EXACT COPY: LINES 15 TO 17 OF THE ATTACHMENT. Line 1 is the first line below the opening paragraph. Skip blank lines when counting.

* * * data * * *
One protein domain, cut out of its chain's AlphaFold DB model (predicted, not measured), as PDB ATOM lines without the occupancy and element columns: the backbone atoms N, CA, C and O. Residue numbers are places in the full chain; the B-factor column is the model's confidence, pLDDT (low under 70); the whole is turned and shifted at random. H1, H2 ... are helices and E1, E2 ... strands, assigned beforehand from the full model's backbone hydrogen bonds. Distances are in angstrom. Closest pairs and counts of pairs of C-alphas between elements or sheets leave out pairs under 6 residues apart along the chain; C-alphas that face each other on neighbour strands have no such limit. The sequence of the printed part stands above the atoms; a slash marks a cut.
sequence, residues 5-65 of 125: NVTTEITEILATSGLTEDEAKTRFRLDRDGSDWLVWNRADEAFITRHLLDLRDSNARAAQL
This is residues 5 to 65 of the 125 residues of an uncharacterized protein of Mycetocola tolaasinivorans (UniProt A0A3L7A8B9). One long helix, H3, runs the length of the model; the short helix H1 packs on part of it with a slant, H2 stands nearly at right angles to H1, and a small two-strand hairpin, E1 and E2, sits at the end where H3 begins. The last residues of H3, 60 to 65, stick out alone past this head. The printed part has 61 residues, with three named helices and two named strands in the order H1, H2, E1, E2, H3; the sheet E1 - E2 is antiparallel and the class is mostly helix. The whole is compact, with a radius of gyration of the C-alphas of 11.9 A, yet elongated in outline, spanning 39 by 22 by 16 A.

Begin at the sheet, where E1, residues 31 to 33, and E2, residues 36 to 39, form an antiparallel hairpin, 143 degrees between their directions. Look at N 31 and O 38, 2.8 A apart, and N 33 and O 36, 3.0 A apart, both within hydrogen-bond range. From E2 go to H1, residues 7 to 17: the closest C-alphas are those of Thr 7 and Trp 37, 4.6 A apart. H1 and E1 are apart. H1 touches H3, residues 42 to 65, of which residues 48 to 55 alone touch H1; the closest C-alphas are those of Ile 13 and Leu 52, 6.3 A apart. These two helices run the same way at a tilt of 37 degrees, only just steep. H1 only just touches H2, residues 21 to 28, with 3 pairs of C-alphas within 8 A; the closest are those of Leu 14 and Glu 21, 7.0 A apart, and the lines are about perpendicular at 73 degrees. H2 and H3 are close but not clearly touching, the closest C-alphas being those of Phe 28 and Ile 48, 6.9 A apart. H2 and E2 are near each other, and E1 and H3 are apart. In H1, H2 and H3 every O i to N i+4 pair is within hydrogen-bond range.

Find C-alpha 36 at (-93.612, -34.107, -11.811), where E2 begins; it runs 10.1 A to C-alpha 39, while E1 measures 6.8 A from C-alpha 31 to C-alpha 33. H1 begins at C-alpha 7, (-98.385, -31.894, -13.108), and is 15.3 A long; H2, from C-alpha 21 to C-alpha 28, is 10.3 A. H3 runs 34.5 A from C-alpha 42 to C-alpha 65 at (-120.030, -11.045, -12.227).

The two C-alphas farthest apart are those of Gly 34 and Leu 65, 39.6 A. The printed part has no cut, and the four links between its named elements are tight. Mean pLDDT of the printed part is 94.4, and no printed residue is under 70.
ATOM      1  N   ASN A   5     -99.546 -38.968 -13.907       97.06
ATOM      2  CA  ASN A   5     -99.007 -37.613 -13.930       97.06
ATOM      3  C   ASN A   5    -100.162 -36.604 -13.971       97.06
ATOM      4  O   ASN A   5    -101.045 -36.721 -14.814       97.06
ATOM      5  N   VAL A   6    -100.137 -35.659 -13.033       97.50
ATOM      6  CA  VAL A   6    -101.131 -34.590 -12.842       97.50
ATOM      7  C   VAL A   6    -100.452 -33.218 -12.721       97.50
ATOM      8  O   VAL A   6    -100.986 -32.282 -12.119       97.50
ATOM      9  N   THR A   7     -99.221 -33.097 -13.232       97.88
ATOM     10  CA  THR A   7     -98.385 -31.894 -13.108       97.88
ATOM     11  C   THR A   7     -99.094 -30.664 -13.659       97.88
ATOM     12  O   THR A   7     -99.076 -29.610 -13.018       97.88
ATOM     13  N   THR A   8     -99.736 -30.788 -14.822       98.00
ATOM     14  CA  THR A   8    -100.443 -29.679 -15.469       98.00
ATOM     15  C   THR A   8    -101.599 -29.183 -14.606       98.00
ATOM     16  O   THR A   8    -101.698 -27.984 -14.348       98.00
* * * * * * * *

ATOM     10  CA  THR A   7     -98.385 -31.894 -13.108       97.88
ATOM     11  C   THR A   7     -99.094 -30.664 -13.659       97.88
ATOM     12  O   THR A   7     -99.076 -29.610 -13.018       97.88